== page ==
MARTIN: Well, what made you want to then take it further and put it into a group since part of the appeal of that group was that it was private?
Ms. BROWN: One of the things I discovered taking this leadership class was that leadership was not only something that people are born with, that leaders can also be made. And just the thought of all of us, all black women who are in working situations have an opportunity to tap into their leadership potential and develop and maximize their leadership potential. And so, we've all sat down and thought of a great way to do it, which is "Little Black Book of Success."
MARTIN: Rhonda, there are lots of management books out there, you know, self-help books, what do you think this book provides that the others don't?
Ms. MCLEAN: When we started our project, what we found is that there are thousands of books about leadership, you're quite right, but very few by us, for us, about us. And one of the things we wanted to provide was a unique clarification of our history, our opportunities and some practical suggestions for how to move forward, even beyond our own self-sabotaging tendencies, if I can say that. And all of us mentor, all of us have been working at least 30 years or more in many different genres.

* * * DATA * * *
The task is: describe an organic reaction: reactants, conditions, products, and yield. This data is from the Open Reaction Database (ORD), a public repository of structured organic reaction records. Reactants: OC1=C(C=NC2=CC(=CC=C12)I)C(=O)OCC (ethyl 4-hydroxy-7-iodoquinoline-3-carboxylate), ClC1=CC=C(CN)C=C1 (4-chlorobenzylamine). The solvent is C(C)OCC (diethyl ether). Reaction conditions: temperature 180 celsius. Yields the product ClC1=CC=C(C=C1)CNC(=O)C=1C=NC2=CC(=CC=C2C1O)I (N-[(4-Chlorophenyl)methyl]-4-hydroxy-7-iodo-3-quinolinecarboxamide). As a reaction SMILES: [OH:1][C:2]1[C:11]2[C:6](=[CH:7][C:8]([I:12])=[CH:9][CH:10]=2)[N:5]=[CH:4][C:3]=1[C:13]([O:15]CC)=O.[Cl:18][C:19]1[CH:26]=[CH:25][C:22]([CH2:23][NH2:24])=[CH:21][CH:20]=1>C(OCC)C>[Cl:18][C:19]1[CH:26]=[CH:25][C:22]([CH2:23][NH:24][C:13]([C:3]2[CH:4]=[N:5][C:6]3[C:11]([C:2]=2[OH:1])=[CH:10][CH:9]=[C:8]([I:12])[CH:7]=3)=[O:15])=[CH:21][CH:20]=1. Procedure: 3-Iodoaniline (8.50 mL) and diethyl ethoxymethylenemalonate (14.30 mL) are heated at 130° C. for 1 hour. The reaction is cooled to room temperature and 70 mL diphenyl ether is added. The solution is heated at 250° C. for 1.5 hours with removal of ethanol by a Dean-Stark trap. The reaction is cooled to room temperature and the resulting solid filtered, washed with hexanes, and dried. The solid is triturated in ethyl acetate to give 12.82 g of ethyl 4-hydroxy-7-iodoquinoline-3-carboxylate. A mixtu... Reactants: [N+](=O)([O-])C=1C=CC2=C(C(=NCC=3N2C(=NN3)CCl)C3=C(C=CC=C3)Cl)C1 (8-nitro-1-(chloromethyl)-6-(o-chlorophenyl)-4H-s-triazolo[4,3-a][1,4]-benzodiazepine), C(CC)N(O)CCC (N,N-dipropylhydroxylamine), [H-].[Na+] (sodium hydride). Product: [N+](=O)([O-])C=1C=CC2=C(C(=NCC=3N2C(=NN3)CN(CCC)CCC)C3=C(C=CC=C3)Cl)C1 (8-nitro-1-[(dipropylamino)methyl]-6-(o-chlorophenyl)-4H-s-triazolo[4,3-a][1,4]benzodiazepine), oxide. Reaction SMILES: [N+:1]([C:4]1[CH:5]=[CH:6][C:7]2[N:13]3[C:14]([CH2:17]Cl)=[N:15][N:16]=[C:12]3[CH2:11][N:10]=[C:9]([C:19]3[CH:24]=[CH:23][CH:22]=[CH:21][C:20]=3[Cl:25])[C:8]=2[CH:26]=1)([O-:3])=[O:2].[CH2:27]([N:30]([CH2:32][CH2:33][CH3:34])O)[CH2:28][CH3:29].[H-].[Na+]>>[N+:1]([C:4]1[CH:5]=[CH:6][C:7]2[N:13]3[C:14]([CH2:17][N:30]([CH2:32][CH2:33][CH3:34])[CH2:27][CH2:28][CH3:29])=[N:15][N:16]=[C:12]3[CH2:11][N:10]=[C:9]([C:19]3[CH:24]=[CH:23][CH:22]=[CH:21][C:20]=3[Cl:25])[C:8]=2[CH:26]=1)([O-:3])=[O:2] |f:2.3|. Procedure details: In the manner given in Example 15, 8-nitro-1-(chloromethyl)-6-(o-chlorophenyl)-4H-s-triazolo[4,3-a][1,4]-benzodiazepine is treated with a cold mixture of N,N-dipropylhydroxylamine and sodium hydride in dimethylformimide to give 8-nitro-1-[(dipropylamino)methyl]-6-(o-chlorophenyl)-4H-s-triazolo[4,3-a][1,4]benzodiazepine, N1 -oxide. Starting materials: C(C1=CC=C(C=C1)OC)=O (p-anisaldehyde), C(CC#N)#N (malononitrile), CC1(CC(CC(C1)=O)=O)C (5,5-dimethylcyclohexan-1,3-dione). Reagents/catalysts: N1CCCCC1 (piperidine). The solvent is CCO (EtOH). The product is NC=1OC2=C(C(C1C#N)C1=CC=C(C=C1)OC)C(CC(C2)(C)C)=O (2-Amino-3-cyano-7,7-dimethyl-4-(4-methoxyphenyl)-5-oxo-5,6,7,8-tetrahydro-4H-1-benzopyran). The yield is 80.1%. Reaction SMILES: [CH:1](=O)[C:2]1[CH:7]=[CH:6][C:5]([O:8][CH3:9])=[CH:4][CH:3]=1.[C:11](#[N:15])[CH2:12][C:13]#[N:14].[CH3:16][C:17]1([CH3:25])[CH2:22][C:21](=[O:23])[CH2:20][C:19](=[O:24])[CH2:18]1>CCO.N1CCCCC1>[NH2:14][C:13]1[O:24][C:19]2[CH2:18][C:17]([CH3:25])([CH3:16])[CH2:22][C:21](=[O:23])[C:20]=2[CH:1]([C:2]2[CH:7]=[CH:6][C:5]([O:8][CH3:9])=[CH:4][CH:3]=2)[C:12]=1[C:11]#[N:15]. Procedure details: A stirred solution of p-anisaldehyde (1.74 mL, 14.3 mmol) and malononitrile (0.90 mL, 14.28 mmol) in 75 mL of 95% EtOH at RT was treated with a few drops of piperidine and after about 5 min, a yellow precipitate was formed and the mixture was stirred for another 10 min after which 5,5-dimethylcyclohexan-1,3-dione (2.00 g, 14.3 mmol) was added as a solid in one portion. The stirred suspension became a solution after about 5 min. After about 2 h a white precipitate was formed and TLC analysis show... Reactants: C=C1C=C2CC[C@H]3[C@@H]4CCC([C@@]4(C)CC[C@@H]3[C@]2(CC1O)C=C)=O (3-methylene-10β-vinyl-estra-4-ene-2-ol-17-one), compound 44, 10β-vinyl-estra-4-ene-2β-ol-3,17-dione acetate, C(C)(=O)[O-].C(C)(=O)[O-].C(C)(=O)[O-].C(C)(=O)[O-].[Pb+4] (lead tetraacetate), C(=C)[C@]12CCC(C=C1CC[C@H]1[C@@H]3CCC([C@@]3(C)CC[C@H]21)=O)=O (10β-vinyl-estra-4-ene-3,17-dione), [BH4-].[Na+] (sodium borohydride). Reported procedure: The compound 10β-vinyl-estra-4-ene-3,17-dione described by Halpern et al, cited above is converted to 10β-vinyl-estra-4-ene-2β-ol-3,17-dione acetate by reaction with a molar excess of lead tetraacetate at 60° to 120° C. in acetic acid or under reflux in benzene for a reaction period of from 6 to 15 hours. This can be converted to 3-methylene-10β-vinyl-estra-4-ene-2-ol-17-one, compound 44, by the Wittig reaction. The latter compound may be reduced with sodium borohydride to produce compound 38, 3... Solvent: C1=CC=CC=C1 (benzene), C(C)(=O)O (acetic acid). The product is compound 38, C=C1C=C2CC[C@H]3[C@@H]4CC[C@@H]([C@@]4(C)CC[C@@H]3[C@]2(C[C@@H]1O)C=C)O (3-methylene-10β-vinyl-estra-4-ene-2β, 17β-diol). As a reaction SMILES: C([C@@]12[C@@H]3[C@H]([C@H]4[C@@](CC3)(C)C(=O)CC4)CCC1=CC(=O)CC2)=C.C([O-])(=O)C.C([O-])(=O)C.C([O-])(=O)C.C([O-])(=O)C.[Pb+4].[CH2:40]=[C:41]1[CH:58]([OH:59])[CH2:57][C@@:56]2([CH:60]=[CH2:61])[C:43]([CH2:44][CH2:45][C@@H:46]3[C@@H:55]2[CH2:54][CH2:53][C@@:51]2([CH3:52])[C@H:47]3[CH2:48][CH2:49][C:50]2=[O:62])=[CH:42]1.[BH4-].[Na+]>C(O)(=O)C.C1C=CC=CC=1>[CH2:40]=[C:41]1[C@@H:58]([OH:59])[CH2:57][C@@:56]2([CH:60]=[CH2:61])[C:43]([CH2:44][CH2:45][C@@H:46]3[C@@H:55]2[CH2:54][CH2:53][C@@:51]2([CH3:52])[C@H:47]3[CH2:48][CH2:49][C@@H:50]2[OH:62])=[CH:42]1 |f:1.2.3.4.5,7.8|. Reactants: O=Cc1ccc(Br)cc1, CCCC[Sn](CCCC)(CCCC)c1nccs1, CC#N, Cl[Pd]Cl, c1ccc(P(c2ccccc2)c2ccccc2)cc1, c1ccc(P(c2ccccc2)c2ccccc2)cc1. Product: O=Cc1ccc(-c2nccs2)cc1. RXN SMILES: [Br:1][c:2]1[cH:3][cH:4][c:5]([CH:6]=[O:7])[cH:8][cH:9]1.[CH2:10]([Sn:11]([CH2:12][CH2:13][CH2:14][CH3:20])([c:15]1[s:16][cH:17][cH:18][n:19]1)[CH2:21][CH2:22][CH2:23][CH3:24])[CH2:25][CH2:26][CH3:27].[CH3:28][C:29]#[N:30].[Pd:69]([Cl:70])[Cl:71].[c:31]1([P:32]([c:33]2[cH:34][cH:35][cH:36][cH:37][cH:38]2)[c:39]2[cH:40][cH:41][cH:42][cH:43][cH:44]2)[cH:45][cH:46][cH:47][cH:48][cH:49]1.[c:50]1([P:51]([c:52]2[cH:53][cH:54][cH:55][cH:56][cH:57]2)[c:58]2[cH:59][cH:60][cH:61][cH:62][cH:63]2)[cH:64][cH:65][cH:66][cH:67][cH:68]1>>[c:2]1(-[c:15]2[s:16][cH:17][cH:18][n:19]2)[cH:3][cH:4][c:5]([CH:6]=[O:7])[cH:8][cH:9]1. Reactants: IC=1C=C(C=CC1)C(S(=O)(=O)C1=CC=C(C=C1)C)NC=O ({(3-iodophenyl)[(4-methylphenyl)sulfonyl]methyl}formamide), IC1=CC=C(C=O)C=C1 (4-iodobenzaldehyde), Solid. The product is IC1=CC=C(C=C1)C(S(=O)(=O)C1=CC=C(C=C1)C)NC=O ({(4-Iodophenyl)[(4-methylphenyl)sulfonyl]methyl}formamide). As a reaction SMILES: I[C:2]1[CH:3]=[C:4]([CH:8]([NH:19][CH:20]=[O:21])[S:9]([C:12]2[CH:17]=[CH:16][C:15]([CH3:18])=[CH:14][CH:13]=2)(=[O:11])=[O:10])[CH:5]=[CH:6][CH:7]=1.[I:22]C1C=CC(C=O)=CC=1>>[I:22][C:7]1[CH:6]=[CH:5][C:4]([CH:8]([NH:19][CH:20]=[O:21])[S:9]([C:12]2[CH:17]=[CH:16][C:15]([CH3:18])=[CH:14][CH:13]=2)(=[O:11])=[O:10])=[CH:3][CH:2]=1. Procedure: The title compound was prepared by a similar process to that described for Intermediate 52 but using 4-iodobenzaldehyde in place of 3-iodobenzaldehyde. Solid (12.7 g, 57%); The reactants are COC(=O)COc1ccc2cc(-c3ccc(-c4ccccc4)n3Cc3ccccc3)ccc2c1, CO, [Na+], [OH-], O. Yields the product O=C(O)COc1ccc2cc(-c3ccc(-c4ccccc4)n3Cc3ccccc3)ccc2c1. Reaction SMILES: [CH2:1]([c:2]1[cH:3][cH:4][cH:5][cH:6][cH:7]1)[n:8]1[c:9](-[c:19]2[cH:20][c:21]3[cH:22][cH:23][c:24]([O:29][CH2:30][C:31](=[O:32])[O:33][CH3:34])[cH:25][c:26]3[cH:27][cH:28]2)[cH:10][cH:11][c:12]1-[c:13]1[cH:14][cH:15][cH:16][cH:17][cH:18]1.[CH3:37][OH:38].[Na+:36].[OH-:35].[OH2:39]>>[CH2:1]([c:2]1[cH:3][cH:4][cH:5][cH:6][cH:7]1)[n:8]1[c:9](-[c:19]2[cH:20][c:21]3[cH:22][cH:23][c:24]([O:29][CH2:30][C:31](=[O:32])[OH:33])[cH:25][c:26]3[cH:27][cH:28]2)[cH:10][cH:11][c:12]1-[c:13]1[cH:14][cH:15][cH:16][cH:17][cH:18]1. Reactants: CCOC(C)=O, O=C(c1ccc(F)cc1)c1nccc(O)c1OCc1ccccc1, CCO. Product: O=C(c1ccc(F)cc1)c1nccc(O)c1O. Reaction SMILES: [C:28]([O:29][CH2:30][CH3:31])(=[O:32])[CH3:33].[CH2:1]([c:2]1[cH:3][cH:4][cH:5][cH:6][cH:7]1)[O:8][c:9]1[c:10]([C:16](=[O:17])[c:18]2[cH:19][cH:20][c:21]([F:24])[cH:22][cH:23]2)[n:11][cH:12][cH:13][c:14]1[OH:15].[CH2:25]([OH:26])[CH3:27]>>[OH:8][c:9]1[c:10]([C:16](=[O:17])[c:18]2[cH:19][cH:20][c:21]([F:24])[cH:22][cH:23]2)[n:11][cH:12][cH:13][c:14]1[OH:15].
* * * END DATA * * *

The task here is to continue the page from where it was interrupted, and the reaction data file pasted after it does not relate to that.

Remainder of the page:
And one of the things we learned is that we keep seeing young women, fabulous, brilliant, beautiful young sisters making avoidable mistakes, either because they don't seek out support or they do but don't heed it. Or, I had one lady say to me as she was about to, you know, go on probation and just about to lose her job, I had known her for several years, I said, well, honey, why didn't you come to me? She said: I didn't want to disappoint you. So that said to us, you know, we really we decided to write the book that we wish we had had when we were starting out in our careers.
MARTIN: Rhonda, give me an example of the kind of advice you think that African-American women specifically need to hear. And I'm particularly interested in what you called self-sabotaging behavior.